10 years ago, I'd never've thought that I'd say this, but private banking is a lousy idea. The ability of private banks to create money out of thin air and loan it to people at usurous rates and then contract the money supply to assist bankers in gobbling up prime assets, its downright criminal.

    Government's complicity in usury and counterfeiting is equally criminal. That our economy now relies upon criminal 'enterprise' is even more criminal – thanks to greedy bankers and power-crazed politicians who have been easily bought (and arm-twisted) by the bankers for decades.

    Look at the Dakota and Alaskan banks; they do not leverage, via fractional reserve. And they are sound banks which *serve* the nation – not rip it off.

    So, for once, I look forward to the cutting down to size of the banks. It's just a pity (but not surprising) that an axe wasn't taken to Goldman Sachs (and J P Morgan) by the SEC, when they had a golden opportunity to do just that, last week.

  15. Conrad Jones
    July 18, 2010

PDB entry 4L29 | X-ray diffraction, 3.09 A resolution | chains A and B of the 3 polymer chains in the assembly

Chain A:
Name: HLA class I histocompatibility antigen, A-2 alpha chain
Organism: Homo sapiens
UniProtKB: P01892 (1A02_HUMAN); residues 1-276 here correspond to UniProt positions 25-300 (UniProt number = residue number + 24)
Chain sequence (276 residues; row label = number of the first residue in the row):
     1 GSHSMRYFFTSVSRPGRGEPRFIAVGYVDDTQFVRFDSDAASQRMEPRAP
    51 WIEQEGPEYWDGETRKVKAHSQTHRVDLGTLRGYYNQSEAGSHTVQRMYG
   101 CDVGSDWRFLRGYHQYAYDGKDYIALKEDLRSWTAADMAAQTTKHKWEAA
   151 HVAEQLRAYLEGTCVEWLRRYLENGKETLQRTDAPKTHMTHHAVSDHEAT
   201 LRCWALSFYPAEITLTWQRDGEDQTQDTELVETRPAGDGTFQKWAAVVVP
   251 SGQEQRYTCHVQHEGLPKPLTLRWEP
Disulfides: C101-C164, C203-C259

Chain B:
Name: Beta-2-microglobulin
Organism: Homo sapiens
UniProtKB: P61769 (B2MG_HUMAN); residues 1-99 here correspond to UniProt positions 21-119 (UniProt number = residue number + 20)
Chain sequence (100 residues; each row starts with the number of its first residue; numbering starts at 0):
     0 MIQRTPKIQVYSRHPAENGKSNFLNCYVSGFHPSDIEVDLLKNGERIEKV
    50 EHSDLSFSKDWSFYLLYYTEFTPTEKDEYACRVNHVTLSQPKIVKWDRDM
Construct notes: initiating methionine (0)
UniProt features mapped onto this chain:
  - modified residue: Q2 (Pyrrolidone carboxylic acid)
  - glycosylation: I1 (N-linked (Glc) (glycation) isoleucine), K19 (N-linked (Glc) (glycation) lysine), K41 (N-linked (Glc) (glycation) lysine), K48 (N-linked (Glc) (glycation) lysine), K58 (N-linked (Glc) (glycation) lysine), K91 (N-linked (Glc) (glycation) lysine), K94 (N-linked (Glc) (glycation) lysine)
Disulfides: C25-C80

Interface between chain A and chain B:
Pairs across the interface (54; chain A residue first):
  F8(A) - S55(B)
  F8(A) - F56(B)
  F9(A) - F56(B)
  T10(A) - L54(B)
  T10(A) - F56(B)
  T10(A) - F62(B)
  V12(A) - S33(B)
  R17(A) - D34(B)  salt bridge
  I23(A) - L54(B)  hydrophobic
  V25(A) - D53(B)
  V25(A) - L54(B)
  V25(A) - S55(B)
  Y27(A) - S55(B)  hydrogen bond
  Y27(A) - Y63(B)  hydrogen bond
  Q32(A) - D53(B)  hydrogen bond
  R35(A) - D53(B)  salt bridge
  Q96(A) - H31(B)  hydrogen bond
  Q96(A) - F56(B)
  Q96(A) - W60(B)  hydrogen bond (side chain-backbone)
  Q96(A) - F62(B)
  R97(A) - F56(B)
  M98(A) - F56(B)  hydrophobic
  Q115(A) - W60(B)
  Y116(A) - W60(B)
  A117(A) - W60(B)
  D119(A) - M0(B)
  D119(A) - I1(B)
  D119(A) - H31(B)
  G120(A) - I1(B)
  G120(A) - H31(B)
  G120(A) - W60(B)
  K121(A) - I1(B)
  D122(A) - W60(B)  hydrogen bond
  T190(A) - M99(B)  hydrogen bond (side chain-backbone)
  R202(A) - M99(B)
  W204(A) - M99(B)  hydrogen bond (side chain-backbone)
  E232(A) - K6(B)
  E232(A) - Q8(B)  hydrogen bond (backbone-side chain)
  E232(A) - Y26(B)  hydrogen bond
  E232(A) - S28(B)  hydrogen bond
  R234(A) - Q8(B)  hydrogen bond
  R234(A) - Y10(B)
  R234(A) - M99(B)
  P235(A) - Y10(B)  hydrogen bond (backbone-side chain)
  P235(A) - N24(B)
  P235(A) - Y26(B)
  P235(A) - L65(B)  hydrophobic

When you say "Government Damaging Recovery" are you sure that it's the Government in control? Who finances Political Parties? Surely they are in control and are therefore pulling all the strings.

    I saw a Labour Union Leader on the television today spoating support for all his "members" and my initial reaction was contempt for someone who was attempting to maintain the status quo of "excessive public sector" spending which will lead to an increased deficit. It was some hours later before I realised that people who work in the public sector actually do real work which does benefit all of us. Even when you take into account the apparent waste and excessive pension agreements – at least we get something for the money. Policing, Nursing, Rubbish disposal, Ambulances, Road Maintenance etc.